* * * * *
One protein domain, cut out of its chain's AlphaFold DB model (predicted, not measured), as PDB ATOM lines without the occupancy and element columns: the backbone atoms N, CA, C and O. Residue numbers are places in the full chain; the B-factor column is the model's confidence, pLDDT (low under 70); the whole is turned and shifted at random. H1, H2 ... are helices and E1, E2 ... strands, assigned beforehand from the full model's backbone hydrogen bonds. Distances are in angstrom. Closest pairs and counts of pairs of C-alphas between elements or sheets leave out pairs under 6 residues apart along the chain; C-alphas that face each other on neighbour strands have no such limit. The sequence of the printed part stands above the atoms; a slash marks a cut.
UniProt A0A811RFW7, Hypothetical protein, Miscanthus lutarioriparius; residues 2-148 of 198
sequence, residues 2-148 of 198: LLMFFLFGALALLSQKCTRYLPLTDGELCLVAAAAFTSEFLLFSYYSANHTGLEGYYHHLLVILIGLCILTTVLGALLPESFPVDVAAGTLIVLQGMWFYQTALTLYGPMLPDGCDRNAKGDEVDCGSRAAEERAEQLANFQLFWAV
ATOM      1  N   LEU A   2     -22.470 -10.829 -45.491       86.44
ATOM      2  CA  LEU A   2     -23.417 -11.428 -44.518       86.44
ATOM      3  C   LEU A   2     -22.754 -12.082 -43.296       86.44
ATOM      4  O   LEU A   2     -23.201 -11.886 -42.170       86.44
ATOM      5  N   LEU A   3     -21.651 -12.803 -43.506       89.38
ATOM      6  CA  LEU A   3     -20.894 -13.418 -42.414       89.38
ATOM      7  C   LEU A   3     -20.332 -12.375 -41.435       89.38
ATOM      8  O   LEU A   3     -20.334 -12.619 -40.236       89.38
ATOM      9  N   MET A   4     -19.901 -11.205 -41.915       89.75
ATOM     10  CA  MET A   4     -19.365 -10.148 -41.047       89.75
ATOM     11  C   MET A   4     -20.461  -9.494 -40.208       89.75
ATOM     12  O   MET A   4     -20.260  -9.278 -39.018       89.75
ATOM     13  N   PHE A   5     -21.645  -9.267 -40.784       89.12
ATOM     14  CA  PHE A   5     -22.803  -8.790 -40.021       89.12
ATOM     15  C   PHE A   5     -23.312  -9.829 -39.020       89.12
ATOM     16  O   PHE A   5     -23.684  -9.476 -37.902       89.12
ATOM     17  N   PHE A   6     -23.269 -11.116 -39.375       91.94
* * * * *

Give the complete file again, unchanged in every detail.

One protein domain, cut out of its chain's AlphaFold DB model (predicted, not measured), as PDB ATOM lines without the occupancy and element columns: the backbone atoms N, CA, C and O. Residue numbers are places in the full chain; the B-factor column is the model's confidence, pLDDT (low under 70); the whole is turned and shifted at random. H1, H2 ... are helices and E1, E2 ... strands, assigned beforehand from the full model's backbone hydrogen bonds. Distances are in angstrom. Closest pairs and counts of pairs of C-alphas between elements or sheets leave out pairs under 6 residues apart along the chain; C-alphas that face each other on neighbour strands have no such limit. The sequence of the printed part stands above the atoms; a slash marks a cut.
UniProt A0A811RFW7, Hypothetical protein, Miscanthus lutarioriparius; residues 2-148 of 198
sequence, residues 2-148 of 198: LLMFFLFGALALLSQKCTRYLPLTDGELCLVAAAAFTSEFLLFSYYSANHTGLEGYYHHLLVILIGLCILTTVLGALLPESFPVDVAAGTLIVLQGMWFYQTALTLYGPMLPDGCDRNAKGDEVDCGSRAAEERAEQLANFQLFWAV
ATOM      1  N   LEU A   2     -22.470 -10.829 -45.491       86.44
ATOM      2  CA  LEU A   2     -23.417 -11.428 -44.518       86.44
ATOM      3  C   LEU A   2     -22.754 -12.082 -43.296       86.44
ATOM      4  O   LEU A   2     -23.201 -11.886 -42.170       86.44
ATOM      5  N   LEU A   3     -21.651 -12.803 -43.506       89.38
ATOM      6  CA  LEU A   3     -20.894 -13.418 -42.414       89.38
ATOM      7  C   LEU A   3     -20.332 -12.375 -41.435       89.38
ATOM      8  O   LEU A   3     -20.334 -12.619 -40.236       89.38
ATOM      9  N   MET A   4     -19.901 -11.205 -41.915       89.75
ATOM     10  CA  MET A   4     -19.365 -10.148 -41.047       89.75
ATOM     11  C   MET A   4     -20.461  -9.494 -40.208       89.75
ATOM     12  O   MET A   4     -20.260  -9.278 -39.018       89.75
ATOM     13  N   PHE A   5     -21.645  -9.267 -40.784       89.12
ATOM     14  CA  PHE A   5     -22.803  -8.790 -40.021       89.12
ATOM     15  C   PHE A   5     -23.312  -9.829 -39.020       89.12
ATOM     16  O   PHE A   5     -23.684  -9.476 -37.902       89.12
ATOM     17  N   PHE A   6     -23.269 -11.116 -39.375       91.94